30 June 2013


Author: Amanda Hocking
Series: Watersong #2
Rating: 3 / 5 Stars
Verdict: Borrow

I think we are finally getting somewhere with this series.  I, at least, have not given up hope.  I was rather disappointed with Wake after reading the Trylle trilogy because I thought it could have been better.  With Lullaby, I think we got closer, but I certainly wouldn't mark this series with top literacy ranks.  The dialogue still falls a little flat and is somewhat cheesy.  The characters, even though they've had another 290 pages to develop, still feel mostly one-dimensional.  And the relationships are a tad bit cliche.  In fact, for a main character that is struggling with a HUGE life changing event and another main character who is trying to piece her life/family back together, this book certainly spends an unnecessary amount of time on teen relationships.

As hinted at, this book is not going to win any literacy awards.  The writing style is typical YA and there is no flash or bang, no quotes that will stay with you forever.  The fantasy is a bit over the top, as mentioned with Wake, where you not only have sirens of the sea, but they turn into horrible bird like monster that rip the hearts out of humans.

Still, when you take the series at face value, it's a fun, quick read.  Enough for me to already be awaiting Tidal to arrive from my library next week.  I don't think I will be buying and rereading this series multiple times like I did with Trylle, but I think this series is better than a lot of the other YA garbage out there.  While Hocking's writing style may not be unique or masterful, she is still creative and her ideas atypical of the current state of literature.  I would give it a go, but don't expect your mind to be blown.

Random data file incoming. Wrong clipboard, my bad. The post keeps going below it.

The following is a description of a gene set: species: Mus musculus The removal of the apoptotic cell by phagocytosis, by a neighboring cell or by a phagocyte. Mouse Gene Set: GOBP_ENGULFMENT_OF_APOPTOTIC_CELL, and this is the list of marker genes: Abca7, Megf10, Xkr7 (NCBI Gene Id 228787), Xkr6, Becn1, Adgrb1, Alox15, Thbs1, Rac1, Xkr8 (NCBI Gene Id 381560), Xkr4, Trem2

29 June 2013

Playing with Fire

Author: Bruce Hale
Series: School for S.P.I.E.S.
Rating: 2 / 5 Stars
Verdict: Bury

I received an ARC of this novel from the publisher, and I really tried to enjoy it.  After all, I grew up on the likes of Artemis Fowl and Alex Rider, and this book seemed to be on par with those series at first glance.  I had a hard time putting my finger on why, but this series just doesn't add up to others in the genre.

For one, all the character names in this book are absurd apart from the man character, named Max.  We have a guy named Dijon (yes, as in the mustard).  Then we have Cinnabar (which made me hungry for a cinnabon every time I read it) and her sister Jazz.  The list goes on and on so I will spare you.  I know this shouldn't have bothered me as much as it did, but I just could not get over the character names in this novel.  In a novel with an unrealistic plot, I want the characters to be at least somewhat realistic to help me suspend my belief.